Are We Naive For Being Hopeful About the DCEU Future?

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The DCEU has had a huge impact on the film industry in 2017. But did the positives outweigh the negatives?

At the start of last year, I wrote an article outlining what to expect from the DCEU in 2017, as well as ways in which the franchise could redeem itself after the critically panned flop of Batman V Superman: Dawn of Justice, or the less than mixed reception of Suicide Squad.

I made calls that assured readers that there was hope for DC, and with Wonder Woman and Justice League being widely anticipated that year, I even made a comment saying that “the DCEU was surely to be on par with the MCU. If not, better”.

Looking back, I see nothing but disappointment and a false sense of hope.

Now don’t get me wrong, DC had some huge achievements last year. Wonder Woman, directed by Patty Jenkins, proved to not only be a huge hit, but also a step in the right direction towards more solo female superheroes on the big screen.

Justice League was…well, it was fine. It was immensely flawed, but considering the mess that was happening behind the scenes (including Zack Snyder handing off the role to Joss Whedon midway), it’s fair to say that they were trying to learn from their mistakes from Batman V Superman.

The kind of ‘awesome’ I’ve been waiting to see from DC. Source: NME.com

Thing is, Justice League was more than just a flop. Not only was it critically panned, it also flopped in the box office, receiving not only the lowest revenue of the DCEU films, but also being beaten out by Jumanji last year (not that I have anything against Jumanji, it just surprises me that an iconic superhero franchise lost out to a new video-game style comedy).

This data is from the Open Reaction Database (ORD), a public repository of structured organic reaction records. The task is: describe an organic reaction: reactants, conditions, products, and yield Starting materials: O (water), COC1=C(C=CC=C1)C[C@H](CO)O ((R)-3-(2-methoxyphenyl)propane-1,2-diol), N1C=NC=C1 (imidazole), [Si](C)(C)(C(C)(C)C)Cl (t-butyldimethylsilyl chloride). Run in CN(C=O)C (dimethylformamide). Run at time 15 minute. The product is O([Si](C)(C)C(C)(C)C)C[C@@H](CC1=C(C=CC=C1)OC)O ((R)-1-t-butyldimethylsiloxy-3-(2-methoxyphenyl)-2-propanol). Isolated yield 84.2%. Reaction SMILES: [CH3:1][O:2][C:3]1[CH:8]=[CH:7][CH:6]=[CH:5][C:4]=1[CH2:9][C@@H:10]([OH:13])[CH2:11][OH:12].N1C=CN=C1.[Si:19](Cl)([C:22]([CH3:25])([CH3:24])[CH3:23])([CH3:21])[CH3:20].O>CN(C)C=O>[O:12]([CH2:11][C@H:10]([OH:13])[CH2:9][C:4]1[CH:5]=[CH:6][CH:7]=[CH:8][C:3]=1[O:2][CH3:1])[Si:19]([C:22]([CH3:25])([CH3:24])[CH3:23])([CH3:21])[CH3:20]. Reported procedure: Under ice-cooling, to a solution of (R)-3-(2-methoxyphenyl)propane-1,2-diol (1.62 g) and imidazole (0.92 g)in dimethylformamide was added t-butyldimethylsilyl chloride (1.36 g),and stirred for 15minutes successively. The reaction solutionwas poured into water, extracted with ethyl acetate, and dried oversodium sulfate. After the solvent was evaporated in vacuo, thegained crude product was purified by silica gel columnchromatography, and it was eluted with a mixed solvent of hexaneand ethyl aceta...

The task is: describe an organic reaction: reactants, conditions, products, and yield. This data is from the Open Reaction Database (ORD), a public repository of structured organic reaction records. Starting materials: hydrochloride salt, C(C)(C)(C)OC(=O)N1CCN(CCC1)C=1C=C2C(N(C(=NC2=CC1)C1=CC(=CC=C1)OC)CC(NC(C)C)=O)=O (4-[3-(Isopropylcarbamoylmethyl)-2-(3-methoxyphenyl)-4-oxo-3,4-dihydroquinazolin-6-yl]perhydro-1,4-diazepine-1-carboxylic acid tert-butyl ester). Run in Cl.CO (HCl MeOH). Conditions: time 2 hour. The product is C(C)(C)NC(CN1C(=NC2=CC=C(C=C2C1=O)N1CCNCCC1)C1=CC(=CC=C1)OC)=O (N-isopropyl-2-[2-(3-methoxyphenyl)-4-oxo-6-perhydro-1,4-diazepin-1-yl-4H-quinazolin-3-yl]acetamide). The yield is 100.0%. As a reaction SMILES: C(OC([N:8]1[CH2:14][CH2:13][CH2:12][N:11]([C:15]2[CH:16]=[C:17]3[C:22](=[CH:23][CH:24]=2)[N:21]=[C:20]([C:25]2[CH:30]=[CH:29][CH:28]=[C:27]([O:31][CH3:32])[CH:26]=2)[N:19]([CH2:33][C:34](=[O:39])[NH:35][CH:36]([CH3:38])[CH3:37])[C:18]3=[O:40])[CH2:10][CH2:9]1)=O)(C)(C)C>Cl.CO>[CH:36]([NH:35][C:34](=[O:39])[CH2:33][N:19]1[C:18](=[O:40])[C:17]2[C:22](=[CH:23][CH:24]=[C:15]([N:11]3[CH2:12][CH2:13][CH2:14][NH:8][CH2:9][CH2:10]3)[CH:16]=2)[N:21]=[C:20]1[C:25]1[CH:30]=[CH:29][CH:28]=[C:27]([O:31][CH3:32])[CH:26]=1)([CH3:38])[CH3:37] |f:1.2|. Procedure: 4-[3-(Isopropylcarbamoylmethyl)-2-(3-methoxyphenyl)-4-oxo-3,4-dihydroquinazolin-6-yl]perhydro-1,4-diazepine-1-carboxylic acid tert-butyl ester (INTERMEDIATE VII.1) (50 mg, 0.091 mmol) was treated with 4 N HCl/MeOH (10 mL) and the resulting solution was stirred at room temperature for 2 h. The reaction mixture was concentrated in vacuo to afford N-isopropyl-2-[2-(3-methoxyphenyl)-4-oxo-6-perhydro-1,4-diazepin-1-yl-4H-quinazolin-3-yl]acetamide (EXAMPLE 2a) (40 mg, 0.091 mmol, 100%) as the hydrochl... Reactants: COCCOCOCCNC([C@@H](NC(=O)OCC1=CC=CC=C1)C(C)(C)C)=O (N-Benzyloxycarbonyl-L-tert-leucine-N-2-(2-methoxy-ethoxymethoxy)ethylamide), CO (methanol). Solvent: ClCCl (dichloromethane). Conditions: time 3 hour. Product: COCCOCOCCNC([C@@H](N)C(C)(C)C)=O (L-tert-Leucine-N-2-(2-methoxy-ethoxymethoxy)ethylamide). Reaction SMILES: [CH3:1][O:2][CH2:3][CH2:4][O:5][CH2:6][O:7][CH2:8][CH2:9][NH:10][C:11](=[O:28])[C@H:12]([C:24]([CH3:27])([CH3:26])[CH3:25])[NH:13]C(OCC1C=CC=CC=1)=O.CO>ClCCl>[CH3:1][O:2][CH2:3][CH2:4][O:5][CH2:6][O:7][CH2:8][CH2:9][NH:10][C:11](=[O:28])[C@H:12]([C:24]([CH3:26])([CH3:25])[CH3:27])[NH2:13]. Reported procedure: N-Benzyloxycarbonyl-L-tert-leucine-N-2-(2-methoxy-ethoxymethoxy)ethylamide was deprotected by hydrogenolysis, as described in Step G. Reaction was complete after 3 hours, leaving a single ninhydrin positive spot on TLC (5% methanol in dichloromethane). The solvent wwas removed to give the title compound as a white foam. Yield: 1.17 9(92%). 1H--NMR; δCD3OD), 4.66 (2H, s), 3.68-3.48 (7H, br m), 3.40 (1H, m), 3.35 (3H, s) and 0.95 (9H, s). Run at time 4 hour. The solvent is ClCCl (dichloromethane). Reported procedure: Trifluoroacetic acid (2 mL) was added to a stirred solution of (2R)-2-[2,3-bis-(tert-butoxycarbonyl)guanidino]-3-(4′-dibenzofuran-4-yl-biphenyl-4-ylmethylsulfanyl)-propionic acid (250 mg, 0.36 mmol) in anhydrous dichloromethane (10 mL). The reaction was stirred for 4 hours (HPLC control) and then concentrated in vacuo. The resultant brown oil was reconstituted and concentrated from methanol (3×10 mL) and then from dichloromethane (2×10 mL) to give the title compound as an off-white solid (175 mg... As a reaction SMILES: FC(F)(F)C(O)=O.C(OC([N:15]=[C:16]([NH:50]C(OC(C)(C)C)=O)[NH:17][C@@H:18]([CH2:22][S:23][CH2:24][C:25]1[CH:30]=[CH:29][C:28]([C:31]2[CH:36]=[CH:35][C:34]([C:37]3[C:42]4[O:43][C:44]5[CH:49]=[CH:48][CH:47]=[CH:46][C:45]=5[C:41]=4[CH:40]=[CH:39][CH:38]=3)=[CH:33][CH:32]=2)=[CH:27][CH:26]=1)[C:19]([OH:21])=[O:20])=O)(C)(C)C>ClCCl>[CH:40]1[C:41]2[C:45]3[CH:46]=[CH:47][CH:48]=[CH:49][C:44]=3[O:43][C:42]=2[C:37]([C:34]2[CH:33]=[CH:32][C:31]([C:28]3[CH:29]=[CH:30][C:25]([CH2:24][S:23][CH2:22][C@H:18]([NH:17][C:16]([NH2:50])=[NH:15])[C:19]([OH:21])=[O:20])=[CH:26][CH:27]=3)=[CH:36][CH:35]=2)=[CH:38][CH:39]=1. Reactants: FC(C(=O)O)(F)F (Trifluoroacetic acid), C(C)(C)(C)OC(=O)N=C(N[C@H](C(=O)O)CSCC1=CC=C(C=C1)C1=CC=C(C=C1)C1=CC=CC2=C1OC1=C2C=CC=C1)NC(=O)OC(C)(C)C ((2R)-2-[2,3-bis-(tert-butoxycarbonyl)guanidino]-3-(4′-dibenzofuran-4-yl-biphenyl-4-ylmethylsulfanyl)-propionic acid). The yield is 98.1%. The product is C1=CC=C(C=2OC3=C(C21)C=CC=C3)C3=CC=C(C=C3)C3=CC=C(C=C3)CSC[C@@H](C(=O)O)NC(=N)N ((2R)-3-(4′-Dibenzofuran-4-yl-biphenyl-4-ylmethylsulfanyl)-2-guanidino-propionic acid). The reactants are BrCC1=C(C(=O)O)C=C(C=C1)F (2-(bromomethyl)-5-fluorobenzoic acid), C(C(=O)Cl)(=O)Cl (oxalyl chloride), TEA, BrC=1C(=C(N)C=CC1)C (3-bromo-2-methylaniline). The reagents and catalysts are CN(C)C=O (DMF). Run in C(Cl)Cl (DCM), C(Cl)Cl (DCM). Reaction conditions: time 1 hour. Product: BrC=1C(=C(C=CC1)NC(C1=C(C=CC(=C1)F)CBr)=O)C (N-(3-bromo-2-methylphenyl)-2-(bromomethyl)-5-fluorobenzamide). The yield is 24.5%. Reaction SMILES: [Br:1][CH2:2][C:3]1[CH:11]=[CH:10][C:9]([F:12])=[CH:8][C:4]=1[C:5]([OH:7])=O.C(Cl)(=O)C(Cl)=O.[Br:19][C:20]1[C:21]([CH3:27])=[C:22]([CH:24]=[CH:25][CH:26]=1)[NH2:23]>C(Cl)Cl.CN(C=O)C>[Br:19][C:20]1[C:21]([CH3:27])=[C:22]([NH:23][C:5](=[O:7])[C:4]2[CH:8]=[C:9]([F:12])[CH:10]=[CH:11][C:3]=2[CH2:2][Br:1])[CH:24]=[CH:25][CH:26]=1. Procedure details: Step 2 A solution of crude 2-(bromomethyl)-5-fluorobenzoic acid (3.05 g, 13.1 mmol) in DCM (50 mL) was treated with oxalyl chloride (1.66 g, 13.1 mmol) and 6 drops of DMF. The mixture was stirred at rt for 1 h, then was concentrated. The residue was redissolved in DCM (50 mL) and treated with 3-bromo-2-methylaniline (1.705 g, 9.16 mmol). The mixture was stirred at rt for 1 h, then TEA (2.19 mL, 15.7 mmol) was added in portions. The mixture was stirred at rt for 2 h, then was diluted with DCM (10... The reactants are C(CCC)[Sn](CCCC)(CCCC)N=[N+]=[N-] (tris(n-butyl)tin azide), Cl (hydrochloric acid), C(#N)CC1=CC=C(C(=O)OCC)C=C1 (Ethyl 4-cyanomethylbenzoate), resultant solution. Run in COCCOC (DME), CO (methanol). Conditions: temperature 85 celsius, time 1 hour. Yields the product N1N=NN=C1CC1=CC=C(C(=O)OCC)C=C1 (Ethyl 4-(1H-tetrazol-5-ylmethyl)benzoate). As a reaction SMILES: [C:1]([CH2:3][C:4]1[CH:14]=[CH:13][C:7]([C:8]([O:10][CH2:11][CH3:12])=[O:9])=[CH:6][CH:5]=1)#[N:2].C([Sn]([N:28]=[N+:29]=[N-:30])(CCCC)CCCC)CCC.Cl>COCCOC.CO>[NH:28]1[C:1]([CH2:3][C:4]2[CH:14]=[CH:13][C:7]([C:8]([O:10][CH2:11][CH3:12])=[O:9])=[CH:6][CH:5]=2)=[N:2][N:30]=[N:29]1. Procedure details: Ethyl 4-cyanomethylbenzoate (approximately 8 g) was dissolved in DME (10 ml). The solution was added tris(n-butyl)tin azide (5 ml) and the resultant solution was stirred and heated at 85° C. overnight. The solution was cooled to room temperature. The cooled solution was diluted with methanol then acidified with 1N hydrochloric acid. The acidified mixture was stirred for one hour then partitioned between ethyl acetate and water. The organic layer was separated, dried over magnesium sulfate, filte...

It still astounds me that the first ever adaption of the iconic Justice League, the first time these beloved characters were put together on the big screen, was such a disappointment.

And Warner Bros, or more specifically, DC are trying to learn from their past mistakes. They’re just learning the wrong lessons.

Justice League, among many other flaws, suffered from an inconsistent and varied tone. I understand it would have been difficult to merge Zack Snyder’s visions with Joss Whedon (especially considering how different their style is), but ham-fisting in awkward dialogue or weird humour is yet again taking things to an extreme. When they received backlash for making BvS too dark, they decide to throw in a red hue in the third arc to make Justice League look more colourful.

See, when I think about Marvel, they have a unique, and very specific style. Through the various directors and various genres, the aesthetic, humour and action sequences are predominantly very similar. Yes, they’ve been developing this style for nearly a decade now, but it is something they have emphasised to keep consistent.

On the other hand, DC is jumping around different styles or different aesthetics, be it the brooding and dark Batman V Superman, the light and awkwardly comedic humour in Justice League, or even the heroic and somewhat glorious Wonder Woman. I can’t focus on this supposed DCEU franchise when all their movies are so bizarrely different from one another.